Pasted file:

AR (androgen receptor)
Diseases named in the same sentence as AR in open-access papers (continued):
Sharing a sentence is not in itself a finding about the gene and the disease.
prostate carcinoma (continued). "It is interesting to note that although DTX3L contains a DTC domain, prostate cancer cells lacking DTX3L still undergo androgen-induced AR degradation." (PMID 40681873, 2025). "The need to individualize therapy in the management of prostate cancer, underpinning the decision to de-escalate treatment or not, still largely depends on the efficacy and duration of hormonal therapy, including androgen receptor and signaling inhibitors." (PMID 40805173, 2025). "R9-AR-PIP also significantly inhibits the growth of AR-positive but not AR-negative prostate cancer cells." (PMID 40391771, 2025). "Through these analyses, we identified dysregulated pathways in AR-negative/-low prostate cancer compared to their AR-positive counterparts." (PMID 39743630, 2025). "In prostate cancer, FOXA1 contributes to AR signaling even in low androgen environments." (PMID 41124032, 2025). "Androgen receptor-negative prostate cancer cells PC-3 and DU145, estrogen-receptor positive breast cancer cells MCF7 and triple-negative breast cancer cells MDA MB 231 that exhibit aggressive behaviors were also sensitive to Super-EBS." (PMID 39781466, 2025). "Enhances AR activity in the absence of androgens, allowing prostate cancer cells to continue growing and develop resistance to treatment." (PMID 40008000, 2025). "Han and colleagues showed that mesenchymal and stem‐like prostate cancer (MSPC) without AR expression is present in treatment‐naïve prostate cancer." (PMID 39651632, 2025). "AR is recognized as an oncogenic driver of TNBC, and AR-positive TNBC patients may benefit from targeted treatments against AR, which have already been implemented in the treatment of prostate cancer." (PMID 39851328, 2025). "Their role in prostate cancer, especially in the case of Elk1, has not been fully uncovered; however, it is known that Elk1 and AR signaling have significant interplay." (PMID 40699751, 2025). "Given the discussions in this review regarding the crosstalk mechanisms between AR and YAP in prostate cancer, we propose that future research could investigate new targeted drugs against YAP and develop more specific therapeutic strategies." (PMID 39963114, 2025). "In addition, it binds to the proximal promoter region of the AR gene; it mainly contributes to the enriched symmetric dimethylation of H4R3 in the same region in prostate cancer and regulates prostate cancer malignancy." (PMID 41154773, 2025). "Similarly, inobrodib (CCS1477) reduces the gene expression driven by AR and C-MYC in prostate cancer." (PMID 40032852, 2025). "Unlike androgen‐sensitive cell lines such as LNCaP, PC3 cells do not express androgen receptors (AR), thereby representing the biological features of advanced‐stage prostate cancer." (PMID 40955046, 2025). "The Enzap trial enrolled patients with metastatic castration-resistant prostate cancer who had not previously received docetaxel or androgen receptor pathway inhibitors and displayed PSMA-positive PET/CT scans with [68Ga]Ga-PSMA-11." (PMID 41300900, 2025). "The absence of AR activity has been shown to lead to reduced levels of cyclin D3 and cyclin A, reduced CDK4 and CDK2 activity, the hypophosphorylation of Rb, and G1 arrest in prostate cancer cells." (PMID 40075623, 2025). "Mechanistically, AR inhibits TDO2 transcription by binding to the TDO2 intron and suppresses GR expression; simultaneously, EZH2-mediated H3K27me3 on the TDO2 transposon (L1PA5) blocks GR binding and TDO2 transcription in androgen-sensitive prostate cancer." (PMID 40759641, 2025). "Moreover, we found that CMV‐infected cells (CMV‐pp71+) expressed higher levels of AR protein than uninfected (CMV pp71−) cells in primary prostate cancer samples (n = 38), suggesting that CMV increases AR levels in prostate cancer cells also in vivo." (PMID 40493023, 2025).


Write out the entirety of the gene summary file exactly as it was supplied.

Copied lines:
AR (androgen receptor)
Diseases named in the same sentence as AR in open-access papers (continued):
Sharing a sentence is not in itself a finding about the gene and the disease.
prostate carcinoma (continued). "It is interesting to note that although DTX3L contains a DTC domain, prostate cancer cells lacking DTX3L still undergo androgen-induced AR degradation." (PMID 40681873, 2025). "The need to individualize therapy in the management of prostate cancer, underpinning the decision to de-escalate treatment or not, still largely depends on the efficacy and duration of hormonal therapy, including androgen receptor and signaling inhibitors." (PMID 40805173, 2025). "R9-AR-PIP also significantly inhibits the growth of AR-positive but not AR-negative prostate cancer cells." (PMID 40391771, 2025). "Through these analyses, we identified dysregulated pathways in AR-negative/-low prostate cancer compared to their AR-positive counterparts." (PMID 39743630, 2025). "In prostate cancer, FOXA1 contributes to AR signaling even in low androgen environments." (PMID 41124032, 2025). "Androgen receptor-negative prostate cancer cells PC-3 and DU145, estrogen-receptor positive breast cancer cells MCF7 and triple-negative breast cancer cells MDA MB 231 that exhibit aggressive behaviors were also sensitive to Super-EBS." (PMID 39781466, 2025). "Enhances AR activity in the absence of androgens, allowing prostate cancer cells to continue growing and develop resistance to treatment." (PMID 40008000, 2025). "Han and colleagues showed that mesenchymal and stem‐like prostate cancer (MSPC) without AR expression is present in treatment‐naïve prostate cancer." (PMID 39651632, 2025). "AR is recognized as an oncogenic driver of TNBC, and AR-positive TNBC patients may benefit from targeted treatments against AR, which have already been implemented in the treatment of prostate cancer." (PMID 39851328, 2025). "Their role in prostate cancer, especially in the case of Elk1, has not been fully uncovered; however, it is known that Elk1 and AR signaling have significant interplay." (PMID 40699751, 2025). "Given the discussions in this review regarding the crosstalk mechanisms between AR and YAP in prostate cancer, we propose that future research could investigate new targeted drugs against YAP and develop more specific therapeutic strategies." (PMID 39963114, 2025). "In addition, it binds to the proximal promoter region of the AR gene; it mainly contributes to the enriched symmetric dimethylation of H4R3 in the same region in prostate cancer and regulates prostate cancer malignancy." (PMID 41154773, 2025). "Similarly, inobrodib (CCS1477) reduces the gene expression driven by AR and C-MYC in prostate cancer." (PMID 40032852, 2025). "Unlike androgen‐sensitive cell lines such as LNCaP, PC3 cells do not express androgen receptors (AR), thereby representing the biological features of advanced‐stage prostate cancer." (PMID 40955046, 2025). "The Enzap trial enrolled patients with metastatic castration-resistant prostate cancer who had not previously received docetaxel or androgen receptor pathway inhibitors and displayed PSMA-positive PET/CT scans with [68Ga]Ga-PSMA-11." (PMID 41300900, 2025). "The absence of AR activity has been shown to lead to reduced levels of cyclin D3 and cyclin A, reduced CDK4 and CDK2 activity, the hypophosphorylation of Rb, and G1 arrest in prostate cancer cells." (PMID 40075623, 2025). "Mechanistically, AR inhibits TDO2 transcription by binding to the TDO2 intron and suppresses GR expression; simultaneously, EZH2-mediated H3K27me3 on the TDO2 transposon (L1PA5) blocks GR binding and TDO2 transcription in androgen-sensitive prostate cancer." (PMID 40759641, 2025). "Moreover, we found that CMV‐infected cells (CMV‐pp71+) expressed higher levels of AR protein than uninfected (CMV pp71−) cells in primary prostate cancer samples (n = 38), suggesting that CMV increases AR levels in prostate cancer cells also in vivo." (PMID 40493023, 2025).